"In this book, Maskus maps out the landscape of what we know and do not know in this critical policy domain and offers up a useful, balanced, and thought-provoking set of policy recommendations. Not everyone who cares about innovation and technology diffusion in the 21st century global economy will agree with all the recommendations Maskus makes, but even those who disagree will benefit from reading this book."

Lee Branstetter, Associate Professor of Economics and Public Policy, Carnegie Mellon University, and former Senior Economist, Council of Economic Advisers


  • Description
  • Author Bio
  • Publicity
  • Praise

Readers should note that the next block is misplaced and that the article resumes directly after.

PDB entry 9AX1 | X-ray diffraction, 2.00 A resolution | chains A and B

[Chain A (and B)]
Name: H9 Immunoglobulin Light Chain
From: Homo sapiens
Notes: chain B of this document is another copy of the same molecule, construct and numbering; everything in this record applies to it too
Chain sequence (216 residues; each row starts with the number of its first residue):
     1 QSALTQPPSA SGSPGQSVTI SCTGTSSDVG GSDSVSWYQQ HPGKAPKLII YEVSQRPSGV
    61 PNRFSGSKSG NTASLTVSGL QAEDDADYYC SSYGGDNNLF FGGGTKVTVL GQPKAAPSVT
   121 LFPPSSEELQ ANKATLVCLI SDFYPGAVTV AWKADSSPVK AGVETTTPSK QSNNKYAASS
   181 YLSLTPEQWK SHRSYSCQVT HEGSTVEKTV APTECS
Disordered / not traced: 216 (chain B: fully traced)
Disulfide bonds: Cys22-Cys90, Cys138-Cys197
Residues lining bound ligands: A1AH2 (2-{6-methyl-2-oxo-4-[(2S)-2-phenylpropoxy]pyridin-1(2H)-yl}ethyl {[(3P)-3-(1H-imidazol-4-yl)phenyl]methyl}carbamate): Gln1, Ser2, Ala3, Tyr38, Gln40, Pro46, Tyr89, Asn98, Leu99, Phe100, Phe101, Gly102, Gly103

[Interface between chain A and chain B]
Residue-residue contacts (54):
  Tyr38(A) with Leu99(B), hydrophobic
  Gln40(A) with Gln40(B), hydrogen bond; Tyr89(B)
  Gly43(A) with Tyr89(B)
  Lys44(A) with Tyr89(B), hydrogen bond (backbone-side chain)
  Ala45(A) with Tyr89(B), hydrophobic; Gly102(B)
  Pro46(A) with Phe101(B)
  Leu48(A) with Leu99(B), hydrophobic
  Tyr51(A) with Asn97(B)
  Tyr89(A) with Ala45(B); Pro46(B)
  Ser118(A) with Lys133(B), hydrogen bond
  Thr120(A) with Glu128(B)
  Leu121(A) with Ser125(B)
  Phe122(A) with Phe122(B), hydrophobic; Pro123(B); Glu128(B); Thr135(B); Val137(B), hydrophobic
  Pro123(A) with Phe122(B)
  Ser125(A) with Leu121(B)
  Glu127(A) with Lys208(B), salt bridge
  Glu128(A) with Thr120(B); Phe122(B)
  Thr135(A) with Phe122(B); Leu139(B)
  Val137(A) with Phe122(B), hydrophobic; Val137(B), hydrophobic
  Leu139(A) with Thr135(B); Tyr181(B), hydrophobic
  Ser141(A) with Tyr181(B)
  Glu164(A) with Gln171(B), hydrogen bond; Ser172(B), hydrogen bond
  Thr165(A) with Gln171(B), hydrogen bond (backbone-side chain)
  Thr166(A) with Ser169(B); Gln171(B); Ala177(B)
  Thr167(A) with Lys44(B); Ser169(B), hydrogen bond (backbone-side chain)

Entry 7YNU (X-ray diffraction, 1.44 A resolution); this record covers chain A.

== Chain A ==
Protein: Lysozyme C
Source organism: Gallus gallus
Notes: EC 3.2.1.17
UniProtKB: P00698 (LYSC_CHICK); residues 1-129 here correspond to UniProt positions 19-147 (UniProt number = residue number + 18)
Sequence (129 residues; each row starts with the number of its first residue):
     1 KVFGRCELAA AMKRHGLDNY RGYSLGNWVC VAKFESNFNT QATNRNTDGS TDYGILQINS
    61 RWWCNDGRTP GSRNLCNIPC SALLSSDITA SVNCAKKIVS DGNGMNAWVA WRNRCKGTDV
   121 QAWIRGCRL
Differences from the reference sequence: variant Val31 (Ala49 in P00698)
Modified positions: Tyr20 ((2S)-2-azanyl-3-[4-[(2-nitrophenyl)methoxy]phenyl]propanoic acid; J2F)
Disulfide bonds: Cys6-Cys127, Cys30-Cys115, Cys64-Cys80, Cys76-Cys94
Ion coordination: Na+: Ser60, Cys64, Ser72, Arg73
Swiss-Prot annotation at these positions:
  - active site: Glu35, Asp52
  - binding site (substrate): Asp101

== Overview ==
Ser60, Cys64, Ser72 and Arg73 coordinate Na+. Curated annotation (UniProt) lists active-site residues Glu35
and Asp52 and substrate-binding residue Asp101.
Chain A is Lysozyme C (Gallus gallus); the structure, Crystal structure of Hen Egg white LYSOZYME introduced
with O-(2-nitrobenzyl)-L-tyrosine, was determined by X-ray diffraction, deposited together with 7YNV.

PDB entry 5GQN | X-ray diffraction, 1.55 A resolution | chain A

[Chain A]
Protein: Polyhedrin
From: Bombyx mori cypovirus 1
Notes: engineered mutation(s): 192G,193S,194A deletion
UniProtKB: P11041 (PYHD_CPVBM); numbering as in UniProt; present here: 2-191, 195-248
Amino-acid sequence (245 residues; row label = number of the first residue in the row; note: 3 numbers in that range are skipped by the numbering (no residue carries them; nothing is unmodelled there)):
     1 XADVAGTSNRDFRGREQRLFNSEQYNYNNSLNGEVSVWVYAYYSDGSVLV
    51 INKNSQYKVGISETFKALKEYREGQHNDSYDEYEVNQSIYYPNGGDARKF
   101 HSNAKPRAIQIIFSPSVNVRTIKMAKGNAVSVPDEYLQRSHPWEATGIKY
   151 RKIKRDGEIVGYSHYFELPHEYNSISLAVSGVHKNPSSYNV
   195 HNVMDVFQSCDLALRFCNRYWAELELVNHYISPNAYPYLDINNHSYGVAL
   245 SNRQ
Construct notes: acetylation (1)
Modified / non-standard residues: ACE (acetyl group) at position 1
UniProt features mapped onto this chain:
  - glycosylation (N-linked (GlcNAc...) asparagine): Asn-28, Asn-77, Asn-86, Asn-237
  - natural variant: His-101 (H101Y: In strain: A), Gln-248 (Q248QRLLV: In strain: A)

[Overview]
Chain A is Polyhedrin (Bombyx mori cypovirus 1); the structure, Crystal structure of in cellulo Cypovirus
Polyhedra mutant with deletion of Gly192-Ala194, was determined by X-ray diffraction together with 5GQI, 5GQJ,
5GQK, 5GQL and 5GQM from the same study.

Intellectual property rights (IPRs)—patents, copyrights, and trademarks—have moved from an arcane area of legal analysis and a policy backwater to the forefront of global economic policymaking. Apple and Samsung's recent patent battle illustrates the importance of IPRs and how they impact everyone. Private Rights and Public Problems is a completed update of the seminal, oft-cited 2000 study, Intellectual Property Rights in the Global Economy. This new book documents the remarkable global changes in IPRs policies that have taken place since the founding of the World Trade Organization (WTO) and analyzes both the benefits and costs of the global IPRs system. Does stronger IPRs protection increase incentives for innovation and raise returns to international technology transfer or does it raise the cost of acquiring new technology and products? Have the changes benefited technology producers or technology consumers? Do these policies help or hinder the transfer of key technologies used to address critical global public needs, such as essential medicines, green technologies, bio-engineered seed varieties, products made from genetic resources, and scientific and educational materials? The book examines these issues through an analysis of the economic effects of extended international protection and partial harmonization of IPRs. Ultimately, it argues that the global IPRs system stands at a fundamental crossroad, facing more challenges than ever before. It makes several suggestions for improving the efficiency and fairness of the newly globalized system in the near future, if the political will can be found.